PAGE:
Citing discrimination against women as one of major causes of statelessness, Clinton said at least 30 countries around the world prevent women from acquiring, retaining, or transmitting citizenship to their children and their foreign spouses. And in some cases, nationality laws strip women of their citizenship if they marry someone from another country.

Clinton said: “We will work to persuade government officials and members of parliaments to change nationality laws that discriminate against women, to ensure universal birth registration and to establish procedures and systems to facilitate the acquisition of citizenship for stateless persons.” With Clinton’s explicit reference to nationality laws and discrimination, and pledge to support efforts to end or amend discriminatory laws, the United States has touched a raw nerve that lies at the centre of statelessness issue.

Due to its direct link to citizenship and nationality, the issue of statelessness involves high political stakes worldwide and therefore remains among the most overlooked issues on the human rights agenda. Communities of ethnic Rohingya people in Myanmar, the Bidoon in the Gulf States and a number of hill tribes in Thailand have been struggling for decades to gain citizenship of the country they are born in and living in for generations. In the 1990s, the states created by the dissolution of Soviet Union, Czechoslovakia and Yugoslavia left hundreds of thousands stateless, mostly marginalised ethnic and social groups. Of these, tens of thousands still do not have citizenship of any country.

To put the acute political complexities of statelessness in context, while the Refugee Convention has been ratified by over 140 nations, only 38 member states out of 193 had signed up to the Statelessness Convention as of June this year, making it among the least ratified human rights treaties in the world. Against this backdrop, the US’ leading role in tackling statelessness could well encounter a minefield of political disagreements and disapproval. Majority of nations where stateless people are concentrated are not signatories to the legally binding treaties on statelessness.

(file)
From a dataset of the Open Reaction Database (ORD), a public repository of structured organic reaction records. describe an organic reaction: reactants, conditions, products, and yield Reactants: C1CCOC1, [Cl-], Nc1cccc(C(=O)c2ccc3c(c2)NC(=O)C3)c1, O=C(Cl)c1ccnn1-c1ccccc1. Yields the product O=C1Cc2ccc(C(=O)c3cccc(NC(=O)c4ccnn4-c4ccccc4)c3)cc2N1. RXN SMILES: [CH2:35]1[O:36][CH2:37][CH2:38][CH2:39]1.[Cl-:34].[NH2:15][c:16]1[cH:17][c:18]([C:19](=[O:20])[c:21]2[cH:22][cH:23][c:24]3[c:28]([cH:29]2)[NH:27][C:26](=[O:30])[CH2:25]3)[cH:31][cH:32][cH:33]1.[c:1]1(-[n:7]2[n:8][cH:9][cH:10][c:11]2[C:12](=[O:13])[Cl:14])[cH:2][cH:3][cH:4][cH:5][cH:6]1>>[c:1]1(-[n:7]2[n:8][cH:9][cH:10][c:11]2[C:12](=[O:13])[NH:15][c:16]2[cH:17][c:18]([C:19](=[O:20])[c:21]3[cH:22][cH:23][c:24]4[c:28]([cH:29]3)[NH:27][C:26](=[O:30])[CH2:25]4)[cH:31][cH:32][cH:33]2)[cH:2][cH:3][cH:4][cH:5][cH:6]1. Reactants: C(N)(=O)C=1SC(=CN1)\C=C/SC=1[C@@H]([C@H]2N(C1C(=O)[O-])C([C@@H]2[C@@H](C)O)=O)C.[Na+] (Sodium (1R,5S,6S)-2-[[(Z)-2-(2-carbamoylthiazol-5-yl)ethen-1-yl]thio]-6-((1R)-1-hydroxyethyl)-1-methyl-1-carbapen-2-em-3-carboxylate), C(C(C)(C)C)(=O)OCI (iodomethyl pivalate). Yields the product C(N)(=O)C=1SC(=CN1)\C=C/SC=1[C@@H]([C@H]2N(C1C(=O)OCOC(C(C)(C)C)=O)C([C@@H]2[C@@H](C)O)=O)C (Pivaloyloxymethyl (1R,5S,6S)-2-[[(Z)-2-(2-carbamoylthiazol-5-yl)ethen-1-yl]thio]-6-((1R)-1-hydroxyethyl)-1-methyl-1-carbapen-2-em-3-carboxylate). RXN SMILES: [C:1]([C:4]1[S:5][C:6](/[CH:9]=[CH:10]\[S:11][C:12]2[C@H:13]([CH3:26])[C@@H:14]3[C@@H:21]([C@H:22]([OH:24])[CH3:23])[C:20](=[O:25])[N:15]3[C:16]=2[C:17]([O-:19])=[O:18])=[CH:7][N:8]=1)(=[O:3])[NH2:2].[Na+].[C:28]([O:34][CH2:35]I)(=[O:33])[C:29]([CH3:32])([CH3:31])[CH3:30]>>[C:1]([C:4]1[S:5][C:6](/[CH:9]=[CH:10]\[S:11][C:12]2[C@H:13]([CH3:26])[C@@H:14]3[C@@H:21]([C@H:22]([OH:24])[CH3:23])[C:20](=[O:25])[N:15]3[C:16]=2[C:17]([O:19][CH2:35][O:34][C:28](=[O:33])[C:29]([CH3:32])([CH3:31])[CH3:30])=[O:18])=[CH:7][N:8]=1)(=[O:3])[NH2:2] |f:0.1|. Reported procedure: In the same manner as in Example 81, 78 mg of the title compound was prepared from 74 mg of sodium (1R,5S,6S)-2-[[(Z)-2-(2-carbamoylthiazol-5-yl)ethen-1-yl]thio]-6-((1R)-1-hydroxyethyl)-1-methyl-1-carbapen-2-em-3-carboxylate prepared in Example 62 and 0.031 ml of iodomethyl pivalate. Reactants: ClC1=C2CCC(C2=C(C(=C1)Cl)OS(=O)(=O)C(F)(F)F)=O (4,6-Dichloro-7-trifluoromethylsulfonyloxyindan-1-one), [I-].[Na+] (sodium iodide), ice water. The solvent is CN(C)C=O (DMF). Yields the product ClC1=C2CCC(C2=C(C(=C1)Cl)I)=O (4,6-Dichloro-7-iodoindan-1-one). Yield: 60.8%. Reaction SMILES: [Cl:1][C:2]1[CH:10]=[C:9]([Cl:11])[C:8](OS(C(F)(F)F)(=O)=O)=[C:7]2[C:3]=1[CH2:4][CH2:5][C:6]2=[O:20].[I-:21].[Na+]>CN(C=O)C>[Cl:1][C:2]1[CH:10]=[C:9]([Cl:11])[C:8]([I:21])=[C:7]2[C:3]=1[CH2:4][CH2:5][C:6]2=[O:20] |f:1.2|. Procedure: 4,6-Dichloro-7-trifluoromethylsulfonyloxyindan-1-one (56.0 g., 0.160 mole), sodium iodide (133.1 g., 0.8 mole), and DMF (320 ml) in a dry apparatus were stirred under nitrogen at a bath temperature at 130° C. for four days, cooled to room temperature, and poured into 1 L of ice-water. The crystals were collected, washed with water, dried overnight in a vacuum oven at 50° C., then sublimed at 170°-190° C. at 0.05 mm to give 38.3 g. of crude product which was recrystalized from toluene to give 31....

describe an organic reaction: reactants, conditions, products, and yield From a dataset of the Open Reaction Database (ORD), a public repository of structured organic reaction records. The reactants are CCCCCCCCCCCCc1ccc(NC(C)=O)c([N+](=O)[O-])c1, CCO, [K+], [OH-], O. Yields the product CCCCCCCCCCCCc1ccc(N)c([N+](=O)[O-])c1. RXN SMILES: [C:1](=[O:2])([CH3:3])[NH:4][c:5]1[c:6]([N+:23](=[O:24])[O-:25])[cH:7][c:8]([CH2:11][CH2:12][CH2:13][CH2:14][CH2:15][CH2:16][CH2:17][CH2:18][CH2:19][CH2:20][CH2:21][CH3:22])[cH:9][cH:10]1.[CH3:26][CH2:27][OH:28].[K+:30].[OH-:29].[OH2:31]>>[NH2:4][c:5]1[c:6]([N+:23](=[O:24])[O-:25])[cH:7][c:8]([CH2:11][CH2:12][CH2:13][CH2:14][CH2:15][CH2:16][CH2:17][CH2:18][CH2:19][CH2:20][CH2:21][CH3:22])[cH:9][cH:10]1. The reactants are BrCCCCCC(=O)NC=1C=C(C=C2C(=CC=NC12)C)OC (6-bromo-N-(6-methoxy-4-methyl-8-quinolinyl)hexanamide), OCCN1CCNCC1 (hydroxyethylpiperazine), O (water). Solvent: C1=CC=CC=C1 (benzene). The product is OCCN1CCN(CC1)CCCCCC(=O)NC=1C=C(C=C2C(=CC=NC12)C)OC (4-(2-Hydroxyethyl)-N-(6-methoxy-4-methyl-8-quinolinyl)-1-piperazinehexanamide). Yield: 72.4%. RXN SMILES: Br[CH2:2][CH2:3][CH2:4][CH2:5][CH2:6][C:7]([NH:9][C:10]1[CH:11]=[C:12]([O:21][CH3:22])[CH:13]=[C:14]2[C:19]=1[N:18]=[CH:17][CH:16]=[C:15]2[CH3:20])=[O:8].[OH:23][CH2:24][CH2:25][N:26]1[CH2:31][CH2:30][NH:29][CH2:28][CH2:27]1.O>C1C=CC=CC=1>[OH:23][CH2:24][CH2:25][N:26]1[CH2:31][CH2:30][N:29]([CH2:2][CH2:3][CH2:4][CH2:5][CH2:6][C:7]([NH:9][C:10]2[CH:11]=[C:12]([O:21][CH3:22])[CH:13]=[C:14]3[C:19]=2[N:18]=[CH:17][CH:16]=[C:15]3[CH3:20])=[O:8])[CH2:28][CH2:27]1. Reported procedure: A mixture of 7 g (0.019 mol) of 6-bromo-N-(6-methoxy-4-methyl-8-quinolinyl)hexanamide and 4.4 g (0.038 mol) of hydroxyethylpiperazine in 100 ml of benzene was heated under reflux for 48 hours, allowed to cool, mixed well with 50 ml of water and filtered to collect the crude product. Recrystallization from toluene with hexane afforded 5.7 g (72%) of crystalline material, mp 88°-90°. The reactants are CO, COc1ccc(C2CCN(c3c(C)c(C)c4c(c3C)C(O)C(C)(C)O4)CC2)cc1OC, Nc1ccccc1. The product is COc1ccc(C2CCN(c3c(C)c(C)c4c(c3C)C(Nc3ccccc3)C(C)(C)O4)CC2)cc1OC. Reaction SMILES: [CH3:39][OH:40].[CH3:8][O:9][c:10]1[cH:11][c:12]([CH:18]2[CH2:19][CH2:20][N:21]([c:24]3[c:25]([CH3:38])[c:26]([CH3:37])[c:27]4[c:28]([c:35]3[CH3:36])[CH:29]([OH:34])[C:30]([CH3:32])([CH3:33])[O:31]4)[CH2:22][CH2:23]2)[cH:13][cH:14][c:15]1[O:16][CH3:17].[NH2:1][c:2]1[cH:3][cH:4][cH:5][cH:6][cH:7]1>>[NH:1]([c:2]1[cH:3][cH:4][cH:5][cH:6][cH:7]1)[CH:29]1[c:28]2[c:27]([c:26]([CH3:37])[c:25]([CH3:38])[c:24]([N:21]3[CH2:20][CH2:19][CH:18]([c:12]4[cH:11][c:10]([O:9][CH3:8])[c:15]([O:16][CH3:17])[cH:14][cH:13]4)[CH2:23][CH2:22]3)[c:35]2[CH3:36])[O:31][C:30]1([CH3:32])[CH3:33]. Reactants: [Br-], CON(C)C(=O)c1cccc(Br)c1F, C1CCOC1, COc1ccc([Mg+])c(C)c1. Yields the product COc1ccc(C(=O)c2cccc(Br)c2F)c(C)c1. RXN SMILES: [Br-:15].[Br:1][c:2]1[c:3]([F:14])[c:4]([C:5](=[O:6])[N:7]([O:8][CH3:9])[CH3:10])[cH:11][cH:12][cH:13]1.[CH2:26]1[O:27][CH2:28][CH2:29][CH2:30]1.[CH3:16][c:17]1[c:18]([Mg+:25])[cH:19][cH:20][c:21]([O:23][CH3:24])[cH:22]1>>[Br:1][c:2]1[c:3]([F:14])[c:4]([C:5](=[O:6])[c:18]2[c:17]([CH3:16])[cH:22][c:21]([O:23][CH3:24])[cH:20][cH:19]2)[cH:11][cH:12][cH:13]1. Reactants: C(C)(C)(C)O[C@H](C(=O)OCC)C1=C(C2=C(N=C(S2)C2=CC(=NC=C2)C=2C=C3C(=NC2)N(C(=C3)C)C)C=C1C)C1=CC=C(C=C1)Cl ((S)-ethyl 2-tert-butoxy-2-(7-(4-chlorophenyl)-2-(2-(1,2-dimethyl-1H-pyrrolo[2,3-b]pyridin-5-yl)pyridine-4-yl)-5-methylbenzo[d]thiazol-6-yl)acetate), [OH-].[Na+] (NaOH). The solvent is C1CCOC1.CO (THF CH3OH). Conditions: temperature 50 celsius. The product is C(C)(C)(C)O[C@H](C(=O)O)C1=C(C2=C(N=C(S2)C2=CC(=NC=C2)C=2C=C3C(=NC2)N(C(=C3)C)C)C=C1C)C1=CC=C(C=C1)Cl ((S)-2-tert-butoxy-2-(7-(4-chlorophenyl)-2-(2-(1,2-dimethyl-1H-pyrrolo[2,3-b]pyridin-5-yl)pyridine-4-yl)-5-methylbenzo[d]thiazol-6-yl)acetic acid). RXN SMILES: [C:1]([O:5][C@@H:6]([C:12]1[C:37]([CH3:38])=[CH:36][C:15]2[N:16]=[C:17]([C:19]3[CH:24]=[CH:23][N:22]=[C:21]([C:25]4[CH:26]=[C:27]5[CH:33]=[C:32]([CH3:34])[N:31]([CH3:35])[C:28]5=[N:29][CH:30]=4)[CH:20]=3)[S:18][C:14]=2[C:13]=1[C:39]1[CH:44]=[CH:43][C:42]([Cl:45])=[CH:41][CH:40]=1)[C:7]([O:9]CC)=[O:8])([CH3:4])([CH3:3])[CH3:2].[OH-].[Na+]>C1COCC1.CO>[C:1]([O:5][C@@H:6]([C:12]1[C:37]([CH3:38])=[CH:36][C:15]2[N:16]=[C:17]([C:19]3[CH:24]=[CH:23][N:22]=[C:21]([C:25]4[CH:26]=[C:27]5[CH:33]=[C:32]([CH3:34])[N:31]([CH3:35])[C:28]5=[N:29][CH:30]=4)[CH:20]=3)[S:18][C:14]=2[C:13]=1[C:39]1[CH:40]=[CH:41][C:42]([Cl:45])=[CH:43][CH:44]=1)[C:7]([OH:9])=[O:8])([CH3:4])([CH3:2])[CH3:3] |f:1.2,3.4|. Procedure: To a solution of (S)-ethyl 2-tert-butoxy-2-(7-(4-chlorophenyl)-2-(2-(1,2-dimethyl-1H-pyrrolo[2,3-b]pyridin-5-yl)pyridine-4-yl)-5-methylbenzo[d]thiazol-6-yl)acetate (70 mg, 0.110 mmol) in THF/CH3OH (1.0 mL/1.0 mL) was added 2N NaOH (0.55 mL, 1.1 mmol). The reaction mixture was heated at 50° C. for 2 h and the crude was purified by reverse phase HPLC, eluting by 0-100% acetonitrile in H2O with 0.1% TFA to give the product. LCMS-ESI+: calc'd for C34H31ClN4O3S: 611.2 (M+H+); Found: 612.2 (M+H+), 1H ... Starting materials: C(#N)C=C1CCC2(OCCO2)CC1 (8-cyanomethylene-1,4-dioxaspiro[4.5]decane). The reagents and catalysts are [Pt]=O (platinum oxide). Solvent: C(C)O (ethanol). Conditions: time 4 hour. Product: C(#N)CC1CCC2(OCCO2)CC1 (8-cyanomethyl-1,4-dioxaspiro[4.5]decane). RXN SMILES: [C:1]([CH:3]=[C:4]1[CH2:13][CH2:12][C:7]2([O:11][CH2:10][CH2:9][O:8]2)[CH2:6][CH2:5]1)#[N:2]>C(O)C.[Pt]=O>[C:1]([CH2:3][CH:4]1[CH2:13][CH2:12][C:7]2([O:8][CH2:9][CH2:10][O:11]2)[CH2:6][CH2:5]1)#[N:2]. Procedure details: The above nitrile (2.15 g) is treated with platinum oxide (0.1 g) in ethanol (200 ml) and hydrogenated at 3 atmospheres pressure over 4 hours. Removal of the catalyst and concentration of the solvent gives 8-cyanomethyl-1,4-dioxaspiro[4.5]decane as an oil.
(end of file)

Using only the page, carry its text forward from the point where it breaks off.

Despite these challenges, the political drive to tackle statelessness has finally managed to find a foothold on the global platform. The US, besides the influence of its political weight, is also the largest financial donor of the UNHCR. It also takes more refugees than any other nation in the world. In 2011 alone it allowed in more than 56,000 refugees from more than 60 countries. The US’ key role in spearheading this human rights agenda and its elaborate plans of dealing with statelessness will have a significant impact on the pace and course of global efforts to address one of most challenging human rights issues confronting the world.

At the conclusion of the Ministerial conference on Thursday, the mood was euphoric in Geneva. UN High Commissioner for Refugees António Guterres described the meeting as a “quantum leap” forward as 20 more nations made commitments in relation to ratification of the statelessness conventions. Additionally, 25 other states made pledges in order to improve the protection of stateless people. The landmark achievements of the Geneva conference may take months and even years to show impact on the ground. However, what the conference has instantly achieved is it has put millions of invisible, forgotten and marginalised stateless people right at the centre of the world’s political map.
Davinder Kumar is an award-winning development journalist and press officer for global child rights and community development organisation Plan International. He is also a Chevening Human Rights Scholar.

The views expressed in this article are the author’s own and do not necessarily represent Al Jazeera’s editorial policy.